Consumer 360: This could be interesting EVP Steve Nave and online grocer Peapod’s COO Mike Brennan are slated to share the stage at Nielsen’s upcoming Consumer 360 conference in Orlando June 20 to 22 during a session moderated by Adam Lashinsky, Fortune’s editor-at-large.

The session has the potential to be extremely interesting considering that Walmart recently began experimenting with home delivery of groceries in the San Jose area and already operates a successful home delivery business with in the United Kingdom through its Asda subsidiary. Meanwhile, Peapod is an early innovator in the online grocery space and was founded more than 20 years ago. Today, the company is majority owned by Royal Ahold, which operates stores in the Northeast under the Stop & Shop and Giant banners.

Nave joined in a finance role in late 2000 and has served in his current capacity since early last year with responsibilities that include accelerating the firm’s growth rate, improving the customer experience and developing innovative multi-channel retail capabilities. Prior to joining, Nave spent five years with Ernst & Young providing audit and tax service to retail, consumer products and technology clients.

Brennan is a P&G alum who left the packaged goods company for the A.T. Kearney consulting firm where he served as a principal prior to joining Peapod in 1987. During his tenure at Peapod, Brennan has at various times overseen marketing, transportation, human resource, customer service, merchandising and technology.

While Peapod has been at the online grocery game a long time, Walmart’s recent initiative is clearly an experiment worth watching, as it feeds into the company’s desire to serve shoppers in urban markets. According to an interesting story in the New York Times about the service, Walmart packs orders in tote bags at a San Jose area store and delivers the goods in refrigerated trucks the next day. According to the article, the groceries available lean toward prepackaged goods. Customers cannot order beef to specifications, for instance — they must buy precut meat in a range of packages. And in the produce category, while fresh mangoes and bananas are available, oranges and lemons come in bags of several pounds rather than individually.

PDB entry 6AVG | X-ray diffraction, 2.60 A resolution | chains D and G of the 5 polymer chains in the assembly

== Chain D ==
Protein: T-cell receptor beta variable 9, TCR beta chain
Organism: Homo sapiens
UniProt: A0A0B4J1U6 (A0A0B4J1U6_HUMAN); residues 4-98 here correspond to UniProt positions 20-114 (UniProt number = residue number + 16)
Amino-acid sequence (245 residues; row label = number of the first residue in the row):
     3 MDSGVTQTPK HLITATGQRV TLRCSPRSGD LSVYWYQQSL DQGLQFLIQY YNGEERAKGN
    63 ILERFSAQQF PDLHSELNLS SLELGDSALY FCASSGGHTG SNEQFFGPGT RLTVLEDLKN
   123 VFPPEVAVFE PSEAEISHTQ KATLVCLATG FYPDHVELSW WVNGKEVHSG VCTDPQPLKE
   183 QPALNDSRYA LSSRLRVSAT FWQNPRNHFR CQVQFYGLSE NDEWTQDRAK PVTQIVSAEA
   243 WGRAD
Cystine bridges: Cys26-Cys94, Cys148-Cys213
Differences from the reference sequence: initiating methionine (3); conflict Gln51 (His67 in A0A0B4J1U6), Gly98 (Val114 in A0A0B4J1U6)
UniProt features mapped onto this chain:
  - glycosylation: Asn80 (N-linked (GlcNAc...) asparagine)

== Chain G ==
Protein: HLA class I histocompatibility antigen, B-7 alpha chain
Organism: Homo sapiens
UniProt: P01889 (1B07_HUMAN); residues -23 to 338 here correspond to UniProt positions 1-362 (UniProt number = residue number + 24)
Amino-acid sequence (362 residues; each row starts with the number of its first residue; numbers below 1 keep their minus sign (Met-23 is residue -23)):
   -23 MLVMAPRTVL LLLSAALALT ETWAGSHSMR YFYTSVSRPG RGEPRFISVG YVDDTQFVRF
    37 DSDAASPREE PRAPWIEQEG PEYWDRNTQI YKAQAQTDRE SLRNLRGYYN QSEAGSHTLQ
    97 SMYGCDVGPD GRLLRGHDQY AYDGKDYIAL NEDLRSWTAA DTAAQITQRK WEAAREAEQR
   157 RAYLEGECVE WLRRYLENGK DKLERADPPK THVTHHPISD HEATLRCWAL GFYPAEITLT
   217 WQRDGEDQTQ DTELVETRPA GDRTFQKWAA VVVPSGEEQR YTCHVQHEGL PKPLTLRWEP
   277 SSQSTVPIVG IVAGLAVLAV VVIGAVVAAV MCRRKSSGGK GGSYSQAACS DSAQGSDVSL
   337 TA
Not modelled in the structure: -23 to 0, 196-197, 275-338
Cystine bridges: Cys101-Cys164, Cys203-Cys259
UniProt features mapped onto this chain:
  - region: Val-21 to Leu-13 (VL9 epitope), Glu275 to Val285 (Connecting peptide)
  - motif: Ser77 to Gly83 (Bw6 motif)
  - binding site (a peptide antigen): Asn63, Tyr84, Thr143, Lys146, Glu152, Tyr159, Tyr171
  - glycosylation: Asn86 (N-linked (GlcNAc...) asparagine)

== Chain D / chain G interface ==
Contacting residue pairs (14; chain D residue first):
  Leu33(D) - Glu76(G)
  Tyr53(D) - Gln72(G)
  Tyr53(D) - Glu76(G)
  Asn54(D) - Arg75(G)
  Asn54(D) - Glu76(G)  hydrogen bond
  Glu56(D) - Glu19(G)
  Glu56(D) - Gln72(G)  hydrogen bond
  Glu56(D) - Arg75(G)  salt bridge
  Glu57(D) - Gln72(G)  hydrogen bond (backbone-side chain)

Walmart is wise to begin experiment with home delivery, especially since it already possesses the expertise internationally, albeit in a very different market. The company was also wise to grant an interview to the New York Times thereby ensuring widespread exposure for the experimental service as hundreds if not thousands of media outlets, bloggers and assorted content aggregators picked up on the news. Another stroke of genius involves the website for the service, which requires visitors to enter their city, state and zip to see if the service is available in their area. Asking for such information enables the company to gain insight into markets where shoppers might be receptive to the service and could help determine an eventual rollout strategy.


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